In January, 2019, Wes Rutt began to unfold his story of motorcycle riding with his wife, Nicki, on several continents and over 50 years. He ended the first part of his tale with the destruction of their trusty bike in the High Park fire, both of them assuming their motorcycling days were over. But it turned out that more adventures awaited them after all.
We were physically beginning to slow down by the time of the fire. Reflexes weren’t as quick. Sitting on a motorcycle saddle for hours day after day would have left us hobbling around in pain. We told ourselves that losing the bike was probably a sign that we had had a great run but it was time to be realistic. It would be silly to press our luck.
We decided that it was time to sit back and enjoy the many fond memories of our past adventures, so we did...for a while. A few years after the fire we were in Chile returning from the Patagonian International Marathon (an adventure for a different story). Sitting in an airport waiting for a connecting flight, I struck up a conversation with a gentleman from New Zealand who was wearing a T-shirt that advertised an “Adventure Motorcycling” trip. He explained that he was returning home from eastern Europe where he had been on a motorcycling tour.
I told him that my wife and I had traveled rather extensively by motorcycle over the years and asked if there was anything special about “adventure motorcycling”. He informed me that in the last few years a few motorcycle manufacturers had introduced bikes that handled as well off the road as on it, so motorcycle tours could now reach more locations that were impossible to get to on ordinary road machines. I was intrigued because: 1) some years before we had visited Chaco Canyon National Park in New Mexico and had to travel several miles down a very rough washboard road. We literally shook the headlight and one of the turn signals off our road bike before reaching our destination; 2) I was starting to feel the wind in my hair and the bugs in my teeth while hearing about the New Zealander’s tour.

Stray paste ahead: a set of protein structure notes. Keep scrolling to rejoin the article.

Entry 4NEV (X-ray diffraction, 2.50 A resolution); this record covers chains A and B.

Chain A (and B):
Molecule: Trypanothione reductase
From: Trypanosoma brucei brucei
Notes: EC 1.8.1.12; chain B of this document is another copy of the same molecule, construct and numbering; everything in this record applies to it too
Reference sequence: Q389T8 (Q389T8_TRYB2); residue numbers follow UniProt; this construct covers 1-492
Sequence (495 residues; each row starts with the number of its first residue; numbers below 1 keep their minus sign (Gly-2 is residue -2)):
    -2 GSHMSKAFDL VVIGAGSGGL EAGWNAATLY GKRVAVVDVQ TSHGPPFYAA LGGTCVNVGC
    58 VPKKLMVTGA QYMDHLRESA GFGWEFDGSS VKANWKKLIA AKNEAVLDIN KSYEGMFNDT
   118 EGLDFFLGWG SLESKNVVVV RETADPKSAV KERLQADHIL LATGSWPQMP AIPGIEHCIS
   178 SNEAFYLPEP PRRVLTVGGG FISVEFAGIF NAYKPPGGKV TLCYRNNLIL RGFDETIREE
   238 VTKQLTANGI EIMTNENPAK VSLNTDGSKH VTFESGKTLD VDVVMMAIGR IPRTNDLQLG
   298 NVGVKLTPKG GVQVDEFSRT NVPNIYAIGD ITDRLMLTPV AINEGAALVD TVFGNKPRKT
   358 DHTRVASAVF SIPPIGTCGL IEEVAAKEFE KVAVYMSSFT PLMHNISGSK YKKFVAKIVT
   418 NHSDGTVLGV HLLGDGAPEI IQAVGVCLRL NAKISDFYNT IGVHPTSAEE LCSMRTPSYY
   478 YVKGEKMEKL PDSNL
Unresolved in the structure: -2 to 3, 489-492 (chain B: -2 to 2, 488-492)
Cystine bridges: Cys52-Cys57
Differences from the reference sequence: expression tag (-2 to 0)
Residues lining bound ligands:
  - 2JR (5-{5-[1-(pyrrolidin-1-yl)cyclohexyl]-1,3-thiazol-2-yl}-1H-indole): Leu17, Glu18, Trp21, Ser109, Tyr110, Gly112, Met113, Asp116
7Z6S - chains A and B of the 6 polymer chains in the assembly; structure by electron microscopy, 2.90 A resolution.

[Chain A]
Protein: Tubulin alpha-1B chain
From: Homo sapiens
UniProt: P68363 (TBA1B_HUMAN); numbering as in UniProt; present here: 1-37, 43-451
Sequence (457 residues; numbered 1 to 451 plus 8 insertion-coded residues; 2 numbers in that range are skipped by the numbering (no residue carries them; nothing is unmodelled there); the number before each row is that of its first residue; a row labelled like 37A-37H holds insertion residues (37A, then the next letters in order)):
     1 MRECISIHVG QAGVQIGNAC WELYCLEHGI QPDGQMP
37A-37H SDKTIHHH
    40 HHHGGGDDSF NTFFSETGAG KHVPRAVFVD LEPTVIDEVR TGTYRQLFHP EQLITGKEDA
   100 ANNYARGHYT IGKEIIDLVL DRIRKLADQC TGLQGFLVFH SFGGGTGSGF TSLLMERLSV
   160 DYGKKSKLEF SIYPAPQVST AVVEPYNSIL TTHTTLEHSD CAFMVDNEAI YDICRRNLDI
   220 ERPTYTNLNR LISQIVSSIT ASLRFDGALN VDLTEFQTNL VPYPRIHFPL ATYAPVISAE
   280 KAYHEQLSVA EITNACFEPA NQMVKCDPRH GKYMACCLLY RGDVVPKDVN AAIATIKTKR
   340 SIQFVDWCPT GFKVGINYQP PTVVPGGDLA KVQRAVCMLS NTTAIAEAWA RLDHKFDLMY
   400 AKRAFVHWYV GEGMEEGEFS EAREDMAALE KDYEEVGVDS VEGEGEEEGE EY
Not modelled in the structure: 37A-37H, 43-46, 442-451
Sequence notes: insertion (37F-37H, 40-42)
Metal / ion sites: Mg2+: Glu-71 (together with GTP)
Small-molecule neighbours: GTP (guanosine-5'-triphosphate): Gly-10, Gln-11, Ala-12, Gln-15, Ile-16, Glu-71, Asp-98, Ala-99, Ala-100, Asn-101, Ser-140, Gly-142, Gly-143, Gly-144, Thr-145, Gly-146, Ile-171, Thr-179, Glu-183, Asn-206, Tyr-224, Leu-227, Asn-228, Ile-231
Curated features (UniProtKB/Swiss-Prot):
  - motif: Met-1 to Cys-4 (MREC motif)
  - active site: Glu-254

When we returned home I couldn’t get “adventure motorcycling” out of my mind. I started researching the topic and discovered that the two most highly praised manufacturers of adventure bikes happened to have shops in Loveland. Nicki has always been the (slightly) more practical member of our partnership, and we had already made a perfectly rational decision to retire from motorcycle riding so I straightened my hair, swallowed some imaginary bugs and determined to be rational.
A few weeks later, however, we were picking up some art in Loveland and, as we just happened to be driving by one of the bike shops, I mentioned that it might be fun to drop in. Just to look, you understand. So, although it was a cold, cloudy November day and certainly not conducive to motorcycle riding, we stopped in at Elite Motorsport, the KTM dealer. Roger, the owner, who is about our age, asked if he could show us anything. I said that our last bike was destroyed in the High Park Fire, that we were too old to start riding again, and we were just there to “look.” Roger nodded knowingly.